Recognizing that developmental research funds are an integral part of the SPORE, we commit $205,000 per year to these endeavors. This represents a significant percent in the budget of the UM Prostate SPORE and reflects the continued commitment of this program to the development of innovative translational research in prostate cancer. The focus of the Developmental Research Program (DRP) is to provide investigators the resources to generate preliminary data for the submission of an R01 grant application or an equivalent proposal Investigators from outside the field of prostate cancer are encouraged to apply through campus-wide announcements as well as through personal interactions with the SPORE investigators. We developed a stepwise proposal solicitation and review process for pilot projects utilizing an NIH-type PHS 398 format that has been streamlined for rapid turnaround of research proposals and which recognizes that these projects may have little preliminary data. Investigators may apply for pilot project grants ($40,000 - $50,000 each) or seed grants ($5,000 - $10,000 each). In addition, we set aside funds for summer student projects ($5,000 each). Since 1995, we have invested $3.5 million in our DRP, funding a total of 83 investigators though 68 pilot projects, 63 seed grants and 35 summer student projects. These awards have led to over $32 million in subsequent SPORE and non-SPORE peer-reviewed funding and 127 published manuscripts. During this current grant cycle, we funded 51 projects: 16 pilot projects ($50K each), 4 seed grants ($10K each) and 35 summer student projects ($5K each). Drs. Maha Hussain and Mark Day serve as co-Directors for the DRP. Dr. Hussain is a Professor of Internal Medicine and Urology and is internationally recognized for her clinical research expertise in prostate cancer. Dr. Hussain participates with the Oncology Training Grant. She serves as the

Public Health Relevance

The UM SPORE recognizes the importance of the Developmental Research Program as an integral part of the of our prostate cancer research community. Through a process of rigorous peer review, we encourage innovative and high risk/high reward prostate cancer research by established and new investigators to the field. Our ultimate goal is to decrease the morbidity and mortality of prostate cancer through innovative research.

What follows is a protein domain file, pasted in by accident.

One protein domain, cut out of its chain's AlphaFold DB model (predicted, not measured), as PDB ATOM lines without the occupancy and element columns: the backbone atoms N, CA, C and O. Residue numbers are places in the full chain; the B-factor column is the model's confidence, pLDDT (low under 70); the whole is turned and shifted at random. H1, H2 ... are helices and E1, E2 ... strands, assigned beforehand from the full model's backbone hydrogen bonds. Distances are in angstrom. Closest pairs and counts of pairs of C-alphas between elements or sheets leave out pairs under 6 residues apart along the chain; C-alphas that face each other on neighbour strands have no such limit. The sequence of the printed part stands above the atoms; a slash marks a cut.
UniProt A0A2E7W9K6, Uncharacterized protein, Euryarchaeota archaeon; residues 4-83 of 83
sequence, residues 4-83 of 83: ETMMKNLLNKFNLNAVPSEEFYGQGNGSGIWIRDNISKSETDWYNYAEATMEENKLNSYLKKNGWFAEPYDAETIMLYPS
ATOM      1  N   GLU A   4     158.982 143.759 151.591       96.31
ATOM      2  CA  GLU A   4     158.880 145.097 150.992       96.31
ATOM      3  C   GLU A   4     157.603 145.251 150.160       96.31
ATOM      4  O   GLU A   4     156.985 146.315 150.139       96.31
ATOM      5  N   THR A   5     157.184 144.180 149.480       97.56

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National Cancer Institute (NCI)
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Zhang, Yajia; Pitchiaya, Sethuramasundaram; Cie?lik, Marcin et al. (2018) Analysis of the androgen receptor-regulated lncRNA landscape identifies a role for ARLNC1 in prostate cancer progression. Nat Genet 50:814-824
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Zhao, Shanshan; Leonardson, Amy; Geybels, Milan S et al. (2018) A five-CpG DNA methylation score to predict metastatic-lethal outcomes in men treated with radical prostatectomy for localized prostate cancer. Prostate :
Niknafs, Yashar S; Pandian, Balaji; Gajjar, Tilak et al. (2018) MiPanda: A Resource for Analyzing and Visualizing Next-Generation Sequencing Transcriptomics Data. Neoplasia 20:1144-1149
Xiao, Lanbo; Tien, Jean C; Vo, Josh et al. (2018) Epigenetic Reprogramming with Antisense Oligonucleotides Enhances the Effectiveness of Androgen Receptor Inhibition in Castration-Resistant Prostate Cancer. Cancer Res 78:5731-5740
Piert, Morand; Shankar, Prasad R; Montgomery, Jeffrey et al. (2018) Accuracy of tumor segmentation from multi-parametric prostate MRI and 18F-choline PET/CT for focal prostate cancer therapy applications. EJNMMI Res 8:23
Wu, Yi-Mi; Cie?lik, Marcin; Lonigro, Robert J et al. (2018) Inactivation of CDK12 Delineates a Distinct Immunogenic Class of Advanced Prostate Cancer. Cell 173:1770-1782.e14
Shen, Rex; Luo, Lan; Jiang, Hui (2017) Identification of gene pairs through penalized regression subject to constraints. BMC Bioinformatics 18:466
Day, Kathleen C; Lorenzatti Hiles, Guadalupe; Kozminsky, Molly et al. (2017) HER2 and EGFR Overexpression Support Metastatic Progression of Prostate Cancer to Bone. Cancer Res 77:74-85

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